The lies of ageism: Who told you that about aging?

Elderly woman doll (Pixabay/Michael Schwarzenberger)

(Pixabay/Michael Schwarzenberger)

by Imelda Maurer


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When asked to respond to the request to give me the doll that looks like you, "Some children broke down and cried. ... Two ran out of the testing room unconsolable, convulsed in tears."

That is from the published account of a 1940s research project, the "doll test," conducted with 253 Black children, whose ages were from 3 to 7 years. There were four dolls used in the study: two blond-haired dolls with blue eyes and two dark-skinned dolls with black hair. Among the requests the children were asked to respond to were the following: "Give me the doll that you like the best. Give me the doll that is a nice doll. Give me the doll that looks bad." The last question was, "Give me the doll that looks like you."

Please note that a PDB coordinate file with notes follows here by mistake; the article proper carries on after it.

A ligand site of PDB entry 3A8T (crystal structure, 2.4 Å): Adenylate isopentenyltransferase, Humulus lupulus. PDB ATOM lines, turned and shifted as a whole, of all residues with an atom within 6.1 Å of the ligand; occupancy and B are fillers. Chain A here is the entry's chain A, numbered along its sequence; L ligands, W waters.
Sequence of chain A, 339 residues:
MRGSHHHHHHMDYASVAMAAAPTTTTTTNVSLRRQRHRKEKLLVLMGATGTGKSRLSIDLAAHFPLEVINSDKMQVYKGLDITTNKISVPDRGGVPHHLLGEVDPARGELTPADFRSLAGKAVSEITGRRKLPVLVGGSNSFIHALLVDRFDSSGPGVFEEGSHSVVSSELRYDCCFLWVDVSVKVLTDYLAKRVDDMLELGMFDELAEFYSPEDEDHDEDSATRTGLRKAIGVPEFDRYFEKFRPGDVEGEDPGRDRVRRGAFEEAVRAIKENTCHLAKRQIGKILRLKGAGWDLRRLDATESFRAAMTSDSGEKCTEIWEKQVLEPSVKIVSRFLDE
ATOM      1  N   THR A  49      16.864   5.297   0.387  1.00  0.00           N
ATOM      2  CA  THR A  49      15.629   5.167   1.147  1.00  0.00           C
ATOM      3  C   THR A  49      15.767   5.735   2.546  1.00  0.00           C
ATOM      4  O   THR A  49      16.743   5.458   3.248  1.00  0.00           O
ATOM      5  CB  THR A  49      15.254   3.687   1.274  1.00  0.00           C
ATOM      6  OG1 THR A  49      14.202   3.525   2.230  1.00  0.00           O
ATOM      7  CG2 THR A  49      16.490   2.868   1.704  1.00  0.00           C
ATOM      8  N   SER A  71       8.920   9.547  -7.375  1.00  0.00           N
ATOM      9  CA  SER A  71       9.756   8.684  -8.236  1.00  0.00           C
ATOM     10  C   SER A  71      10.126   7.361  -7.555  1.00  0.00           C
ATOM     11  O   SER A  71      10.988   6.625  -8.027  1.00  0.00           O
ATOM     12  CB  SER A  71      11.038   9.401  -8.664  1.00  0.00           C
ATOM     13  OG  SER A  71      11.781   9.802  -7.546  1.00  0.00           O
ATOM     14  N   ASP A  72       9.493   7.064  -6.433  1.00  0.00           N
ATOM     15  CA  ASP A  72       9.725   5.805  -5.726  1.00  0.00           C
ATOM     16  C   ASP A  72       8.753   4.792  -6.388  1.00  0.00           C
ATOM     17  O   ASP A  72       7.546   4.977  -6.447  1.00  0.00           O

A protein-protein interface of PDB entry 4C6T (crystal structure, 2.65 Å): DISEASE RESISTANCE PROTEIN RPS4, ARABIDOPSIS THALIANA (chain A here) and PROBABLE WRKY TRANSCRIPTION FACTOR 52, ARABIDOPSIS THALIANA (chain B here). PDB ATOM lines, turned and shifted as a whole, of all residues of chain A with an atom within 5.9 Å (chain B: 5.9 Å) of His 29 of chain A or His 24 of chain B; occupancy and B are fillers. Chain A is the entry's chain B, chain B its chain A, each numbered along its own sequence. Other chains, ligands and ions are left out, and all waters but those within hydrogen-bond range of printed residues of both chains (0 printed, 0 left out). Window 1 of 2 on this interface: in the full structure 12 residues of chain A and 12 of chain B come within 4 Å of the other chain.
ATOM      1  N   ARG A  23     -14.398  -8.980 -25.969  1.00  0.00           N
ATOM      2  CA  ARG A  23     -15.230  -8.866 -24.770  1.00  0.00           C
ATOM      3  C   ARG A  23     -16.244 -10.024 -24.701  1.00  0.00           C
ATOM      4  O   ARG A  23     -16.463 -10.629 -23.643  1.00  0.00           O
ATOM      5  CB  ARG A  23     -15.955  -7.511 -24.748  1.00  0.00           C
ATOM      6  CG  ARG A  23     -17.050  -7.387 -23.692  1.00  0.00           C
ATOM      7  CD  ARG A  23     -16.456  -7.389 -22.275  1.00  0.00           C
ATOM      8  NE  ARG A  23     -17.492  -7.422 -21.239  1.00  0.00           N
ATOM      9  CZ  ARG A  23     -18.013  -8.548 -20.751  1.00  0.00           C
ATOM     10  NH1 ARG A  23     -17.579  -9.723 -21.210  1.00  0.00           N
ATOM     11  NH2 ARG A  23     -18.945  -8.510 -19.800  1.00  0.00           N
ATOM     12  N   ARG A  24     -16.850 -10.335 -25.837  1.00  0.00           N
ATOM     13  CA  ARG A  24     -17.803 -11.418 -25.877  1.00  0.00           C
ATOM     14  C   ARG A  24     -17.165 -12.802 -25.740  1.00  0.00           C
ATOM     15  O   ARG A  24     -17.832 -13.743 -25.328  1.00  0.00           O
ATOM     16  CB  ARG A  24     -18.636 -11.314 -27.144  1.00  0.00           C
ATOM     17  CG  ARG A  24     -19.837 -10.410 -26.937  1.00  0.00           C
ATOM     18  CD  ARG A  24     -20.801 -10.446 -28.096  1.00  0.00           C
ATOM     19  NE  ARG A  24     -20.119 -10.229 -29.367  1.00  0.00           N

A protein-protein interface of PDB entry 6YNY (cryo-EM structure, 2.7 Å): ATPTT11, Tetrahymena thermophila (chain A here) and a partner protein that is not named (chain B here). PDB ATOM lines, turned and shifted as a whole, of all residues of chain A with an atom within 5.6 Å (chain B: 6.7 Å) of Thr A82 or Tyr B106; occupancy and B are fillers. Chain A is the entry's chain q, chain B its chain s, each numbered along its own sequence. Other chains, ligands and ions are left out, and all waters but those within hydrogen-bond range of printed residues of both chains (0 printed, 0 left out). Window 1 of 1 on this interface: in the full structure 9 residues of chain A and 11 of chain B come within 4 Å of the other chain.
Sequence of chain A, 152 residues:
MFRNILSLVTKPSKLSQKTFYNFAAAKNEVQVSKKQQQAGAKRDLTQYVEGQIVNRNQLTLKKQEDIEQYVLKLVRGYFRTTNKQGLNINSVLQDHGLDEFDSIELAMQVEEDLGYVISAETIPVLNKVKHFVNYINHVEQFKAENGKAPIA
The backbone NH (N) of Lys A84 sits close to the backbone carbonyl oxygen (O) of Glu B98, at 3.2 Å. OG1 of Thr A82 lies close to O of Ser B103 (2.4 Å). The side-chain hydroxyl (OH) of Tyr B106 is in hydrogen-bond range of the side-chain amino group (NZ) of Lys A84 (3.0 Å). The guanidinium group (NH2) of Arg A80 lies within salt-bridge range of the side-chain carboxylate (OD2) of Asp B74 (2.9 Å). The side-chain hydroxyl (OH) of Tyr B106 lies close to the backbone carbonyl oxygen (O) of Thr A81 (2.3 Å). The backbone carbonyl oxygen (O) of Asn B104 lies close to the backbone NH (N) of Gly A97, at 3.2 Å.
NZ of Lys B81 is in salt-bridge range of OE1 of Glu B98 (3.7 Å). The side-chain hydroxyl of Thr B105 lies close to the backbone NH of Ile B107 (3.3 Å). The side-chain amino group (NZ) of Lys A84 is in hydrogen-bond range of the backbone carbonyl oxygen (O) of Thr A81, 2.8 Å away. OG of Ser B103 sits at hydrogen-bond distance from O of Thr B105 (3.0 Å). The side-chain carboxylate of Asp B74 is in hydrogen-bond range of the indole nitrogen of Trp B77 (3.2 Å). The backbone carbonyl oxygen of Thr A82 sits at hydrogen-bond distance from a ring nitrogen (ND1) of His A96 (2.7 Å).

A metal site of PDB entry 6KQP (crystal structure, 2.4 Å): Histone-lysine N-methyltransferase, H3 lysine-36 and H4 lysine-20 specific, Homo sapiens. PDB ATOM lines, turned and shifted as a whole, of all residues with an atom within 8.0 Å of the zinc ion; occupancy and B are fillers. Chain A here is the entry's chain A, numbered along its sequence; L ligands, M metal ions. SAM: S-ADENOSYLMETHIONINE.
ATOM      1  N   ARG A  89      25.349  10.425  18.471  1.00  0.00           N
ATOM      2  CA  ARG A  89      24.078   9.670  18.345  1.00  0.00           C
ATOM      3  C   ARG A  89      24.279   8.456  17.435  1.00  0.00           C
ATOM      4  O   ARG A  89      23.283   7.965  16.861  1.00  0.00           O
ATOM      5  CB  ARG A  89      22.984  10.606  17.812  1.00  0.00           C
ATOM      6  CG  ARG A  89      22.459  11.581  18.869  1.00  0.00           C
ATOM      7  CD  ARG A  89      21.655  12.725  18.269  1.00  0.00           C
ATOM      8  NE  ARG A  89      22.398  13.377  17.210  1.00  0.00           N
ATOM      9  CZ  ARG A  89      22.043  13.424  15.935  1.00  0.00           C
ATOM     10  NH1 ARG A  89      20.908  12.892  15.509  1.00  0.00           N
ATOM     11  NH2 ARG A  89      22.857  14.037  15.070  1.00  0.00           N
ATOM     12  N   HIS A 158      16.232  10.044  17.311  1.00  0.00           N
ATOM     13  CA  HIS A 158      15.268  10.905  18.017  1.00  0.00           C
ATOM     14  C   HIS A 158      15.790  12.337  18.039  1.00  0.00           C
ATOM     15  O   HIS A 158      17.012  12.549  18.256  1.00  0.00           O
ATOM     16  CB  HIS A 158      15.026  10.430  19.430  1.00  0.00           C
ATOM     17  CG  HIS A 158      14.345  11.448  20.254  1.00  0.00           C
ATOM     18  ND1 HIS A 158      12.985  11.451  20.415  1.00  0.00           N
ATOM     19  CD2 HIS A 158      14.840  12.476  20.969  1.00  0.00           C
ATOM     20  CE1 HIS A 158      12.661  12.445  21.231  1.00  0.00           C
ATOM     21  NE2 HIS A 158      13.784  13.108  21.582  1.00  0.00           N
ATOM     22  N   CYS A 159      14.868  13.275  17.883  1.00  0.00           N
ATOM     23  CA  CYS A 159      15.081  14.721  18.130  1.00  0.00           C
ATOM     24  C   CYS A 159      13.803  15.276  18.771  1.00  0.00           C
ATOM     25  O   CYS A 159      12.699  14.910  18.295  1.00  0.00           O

It may be shocking, but not surprising that many of the young Black children chose the blond-haired doll over the dark-skinned doll as the one that was "nice" and the doll "that you like the best." Though very young, these children had absorbed distressing racial attitudes prevalent in the broader society. What they absorbed, what they had internalized, was the racial prejudice that says: White is good. Black is bad.

It is pretty straightforward to see the harmful, painful and cruel racial stereotyping that these children had internalized. For each of these children, and for society itself, these beliefs are harmful, painful, cruel, and based on false myths.

It is a reality that calls for actions of compassion and justice to eradicate every shred of racism, as we should react to every "ism" or prejudice. And, indeed, the U.S. Leadership Conference of Women Religious (LCWR) has called us women religious to this very task regarding racism.

But the one and only prejudice that every living person is subject to is ageism: judging, characterizing a person or a group based on age. This prejudice — based, as is racism, on false myths — is largely unrecognized in our society because awareness of it has not bubbled up to the level of consciousness in the vast majority of the population.